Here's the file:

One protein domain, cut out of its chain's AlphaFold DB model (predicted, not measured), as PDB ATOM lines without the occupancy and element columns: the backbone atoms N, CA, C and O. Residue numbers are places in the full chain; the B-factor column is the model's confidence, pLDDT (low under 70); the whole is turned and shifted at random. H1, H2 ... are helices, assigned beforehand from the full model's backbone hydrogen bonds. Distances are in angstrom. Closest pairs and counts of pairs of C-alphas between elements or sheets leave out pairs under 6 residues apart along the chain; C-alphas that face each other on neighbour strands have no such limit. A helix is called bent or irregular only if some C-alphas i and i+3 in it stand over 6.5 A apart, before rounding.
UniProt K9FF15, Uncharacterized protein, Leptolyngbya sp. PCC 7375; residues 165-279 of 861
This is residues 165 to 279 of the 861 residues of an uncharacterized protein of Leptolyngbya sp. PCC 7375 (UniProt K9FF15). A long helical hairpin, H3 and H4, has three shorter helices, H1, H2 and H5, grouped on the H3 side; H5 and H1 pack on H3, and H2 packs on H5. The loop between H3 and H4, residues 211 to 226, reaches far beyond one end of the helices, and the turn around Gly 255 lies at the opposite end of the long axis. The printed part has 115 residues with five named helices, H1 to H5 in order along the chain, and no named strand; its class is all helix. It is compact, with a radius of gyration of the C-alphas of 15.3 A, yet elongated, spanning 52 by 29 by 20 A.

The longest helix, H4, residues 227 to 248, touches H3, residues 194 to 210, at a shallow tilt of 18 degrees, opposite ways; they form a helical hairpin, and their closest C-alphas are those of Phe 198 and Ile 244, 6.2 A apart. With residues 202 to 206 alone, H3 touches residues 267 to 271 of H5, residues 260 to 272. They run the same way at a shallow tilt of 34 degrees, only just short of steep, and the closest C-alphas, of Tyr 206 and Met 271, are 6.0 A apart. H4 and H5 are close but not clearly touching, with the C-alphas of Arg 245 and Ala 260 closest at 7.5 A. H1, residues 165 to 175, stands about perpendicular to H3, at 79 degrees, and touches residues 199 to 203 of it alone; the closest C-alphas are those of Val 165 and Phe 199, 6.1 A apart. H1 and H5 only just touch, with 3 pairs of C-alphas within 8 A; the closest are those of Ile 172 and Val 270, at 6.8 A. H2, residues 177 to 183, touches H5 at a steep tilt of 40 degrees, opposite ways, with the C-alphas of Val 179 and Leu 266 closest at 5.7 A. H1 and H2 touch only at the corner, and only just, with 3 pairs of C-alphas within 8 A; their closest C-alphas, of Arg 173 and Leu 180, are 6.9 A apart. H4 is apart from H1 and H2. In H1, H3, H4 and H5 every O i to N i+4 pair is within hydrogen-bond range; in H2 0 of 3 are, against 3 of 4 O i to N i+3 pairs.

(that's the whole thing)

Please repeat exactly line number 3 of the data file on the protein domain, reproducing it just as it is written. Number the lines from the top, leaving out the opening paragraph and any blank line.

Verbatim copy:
The longest helix, H4, residues 227 to 248, touches H3, residues 194 to 210, at a shallow tilt of 18 degrees, opposite ways; they form a helical hairpin, and their closest C-alphas are those of Phe 198 and Ile 244, 6.2 A apart. With residues 202 to 206 alone, H3 touches residues 267 to 271 of H5, residues 260 to 272. They run the same way at a shallow tilt of 34 degrees, only just short of steep, and the closest C-alphas, of Tyr 206 and Met 271, are 6.0 A apart. H4 and H5 are close but not clearly touching, with the C-alphas of Arg 245 and Ala 260 closest at 7.5 A. H1, residues 165 to 175, stands about perpendicular to H3, at 79 degrees, and touches residues 199 to 203 of it alone; the closest C-alphas are those of Val 165 and Phe 199, 6.1 A apart. H1 and H5 only just touch, with 3 pairs of C-alphas within 8 A; the closest are those of Ile 172 and Val 270, at 6.8 A. H2, residues 177 to 183, touches H5 at a steep tilt of 40 degrees, opposite ways, with the C-alphas of Val 179 and Leu 266 closest at 5.7 A. H1 and H2 touch only at the corner, and only just, with 3 pairs of C-alphas within 8 A; their closest C-alphas, of Arg 173 and Leu 180, are 6.9 A apart. H4 is apart from H1 and H2. In H1, H3, H4 and H5 every O i to N i+4 pair is within hydrogen-bond range; in H2 0 of 3 are, against 3 of 4 O i to N i+3 pairs.